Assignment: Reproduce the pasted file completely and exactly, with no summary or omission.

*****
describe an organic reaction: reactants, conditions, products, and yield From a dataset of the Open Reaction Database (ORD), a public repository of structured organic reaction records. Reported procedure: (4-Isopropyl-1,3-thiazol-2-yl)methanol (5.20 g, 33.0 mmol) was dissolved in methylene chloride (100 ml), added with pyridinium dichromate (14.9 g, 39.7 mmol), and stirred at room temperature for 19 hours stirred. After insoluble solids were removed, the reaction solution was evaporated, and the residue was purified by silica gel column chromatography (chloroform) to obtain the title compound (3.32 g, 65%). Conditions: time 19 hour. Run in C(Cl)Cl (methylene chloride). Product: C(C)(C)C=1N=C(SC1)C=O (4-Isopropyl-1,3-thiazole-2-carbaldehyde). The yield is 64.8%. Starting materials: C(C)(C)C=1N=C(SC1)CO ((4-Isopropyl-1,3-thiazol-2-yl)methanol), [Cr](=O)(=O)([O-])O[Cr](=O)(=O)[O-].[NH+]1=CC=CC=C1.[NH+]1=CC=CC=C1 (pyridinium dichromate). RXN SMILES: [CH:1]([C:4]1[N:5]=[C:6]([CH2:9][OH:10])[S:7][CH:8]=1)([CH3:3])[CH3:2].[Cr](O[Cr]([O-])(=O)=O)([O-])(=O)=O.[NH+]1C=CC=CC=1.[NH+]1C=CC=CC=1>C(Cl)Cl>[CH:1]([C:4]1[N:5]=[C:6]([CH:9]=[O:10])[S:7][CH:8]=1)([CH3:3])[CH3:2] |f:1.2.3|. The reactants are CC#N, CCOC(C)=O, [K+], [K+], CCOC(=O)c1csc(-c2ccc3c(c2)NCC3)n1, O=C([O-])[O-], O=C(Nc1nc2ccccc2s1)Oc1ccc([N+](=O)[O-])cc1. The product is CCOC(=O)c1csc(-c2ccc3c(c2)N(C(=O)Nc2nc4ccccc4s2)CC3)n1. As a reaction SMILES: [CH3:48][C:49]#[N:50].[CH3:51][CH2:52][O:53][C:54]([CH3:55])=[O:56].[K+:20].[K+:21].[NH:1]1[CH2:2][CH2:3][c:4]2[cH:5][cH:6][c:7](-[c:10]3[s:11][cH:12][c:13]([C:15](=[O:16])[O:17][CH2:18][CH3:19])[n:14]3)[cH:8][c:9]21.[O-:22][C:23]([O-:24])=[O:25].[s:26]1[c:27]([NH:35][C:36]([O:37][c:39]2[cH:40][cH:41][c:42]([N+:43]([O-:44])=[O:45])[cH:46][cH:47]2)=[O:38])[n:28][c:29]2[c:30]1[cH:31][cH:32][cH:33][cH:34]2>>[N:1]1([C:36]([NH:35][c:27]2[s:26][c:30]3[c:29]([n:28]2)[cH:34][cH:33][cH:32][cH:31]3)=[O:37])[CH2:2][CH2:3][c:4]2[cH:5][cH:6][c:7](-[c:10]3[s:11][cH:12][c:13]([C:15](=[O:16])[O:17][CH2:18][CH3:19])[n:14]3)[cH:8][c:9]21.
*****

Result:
describe an organic reaction: reactants, conditions, products, and yield From a dataset of the Open Reaction Database (ORD), a public repository of structured organic reaction records. Reported procedure: (4-Isopropyl-1,3-thiazol-2-yl)methanol (5.20 g, 33.0 mmol) was dissolved in methylene chloride (100 ml), added with pyridinium dichromate (14.9 g, 39.7 mmol), and stirred at room temperature for 19 hours stirred. After insoluble solids were removed, the reaction solution was evaporated, and the residue was purified by silica gel column chromatography (chloroform) to obtain the title compound (3.32 g, 65%). Conditions: time 19 hour. Run in C(Cl)Cl (methylene chloride). Product: C(C)(C)C=1N=C(SC1)C=O (4-Isopropyl-1,3-thiazole-2-carbaldehyde). The yield is 64.8%. Starting materials: C(C)(C)C=1N=C(SC1)CO ((4-Isopropyl-1,3-thiazol-2-yl)methanol), [Cr](=O)(=O)([O-])O[Cr](=O)(=O)[O-].[NH+]1=CC=CC=C1.[NH+]1=CC=CC=C1 (pyridinium dichromate). RXN SMILES: [CH:1]([C:4]1[N:5]=[C:6]([CH2:9][OH:10])[S:7][CH:8]=1)([CH3:3])[CH3:2].[Cr](O[Cr]([O-])(=O)=O)([O-])(=O)=O.[NH+]1C=CC=CC=1.[NH+]1C=CC=CC=1>C(Cl)Cl>[CH:1]([C:4]1[N:5]=[C:6]([CH:9]=[O:10])[S:7][CH:8]=1)([CH3:3])[CH3:2] |f:1.2.3|. The reactants are CC#N, CCOC(C)=O, [K+], [K+], CCOC(=O)c1csc(-c2ccc3c(c2)NCC3)n1, O=C([O-])[O-], O=C(Nc1nc2ccccc2s1)Oc1ccc([N+](=O)[O-])cc1. The product is CCOC(=O)c1csc(-c2ccc3c(c2)N(C(=O)Nc2nc4ccccc4s2)CC3)n1. As a reaction SMILES: [CH3:48][C:49]#[N:50].[CH3:51][CH2:52][O:53][C:54]([CH3:55])=[O:56].[K+:20].[K+:21].[NH:1]1[CH2:2][CH2:3][c:4]2[cH:5][cH:6][c:7](-[c:10]3[s:11][cH:12][c:13]([C:15](=[O:16])[O:17][CH2:18][CH3:19])[n:14]3)[cH:8][c:9]21.[O-:22][C:23]([O-:24])=[O:25].[s:26]1[c:27]([NH:35][C:36]([O:37][c:39]2[cH:40][cH:41][c:42]([N+:43]([O-:44])=[O:45])[cH:46][cH:47]2)=[O:38])[n:28][c:29]2[c:30]1[cH:31][cH:32][cH:33][cH:34]2>>[N:1]1([C:36]([NH:35][c:27]2[s:26][c:30]3[c:29]([n:28]2)[cH:34][cH:33][cH:32][cH:31]3)=[O:37])[CH2:2][CH2:3][c:4]2[cH:5][cH:6][c:7](-[c:10]3[s:11][cH:12][c:13]([C:15](=[O:16])[O:17][CH2:18][CH3:19])[n:14]3)[cH:8][c:9]21.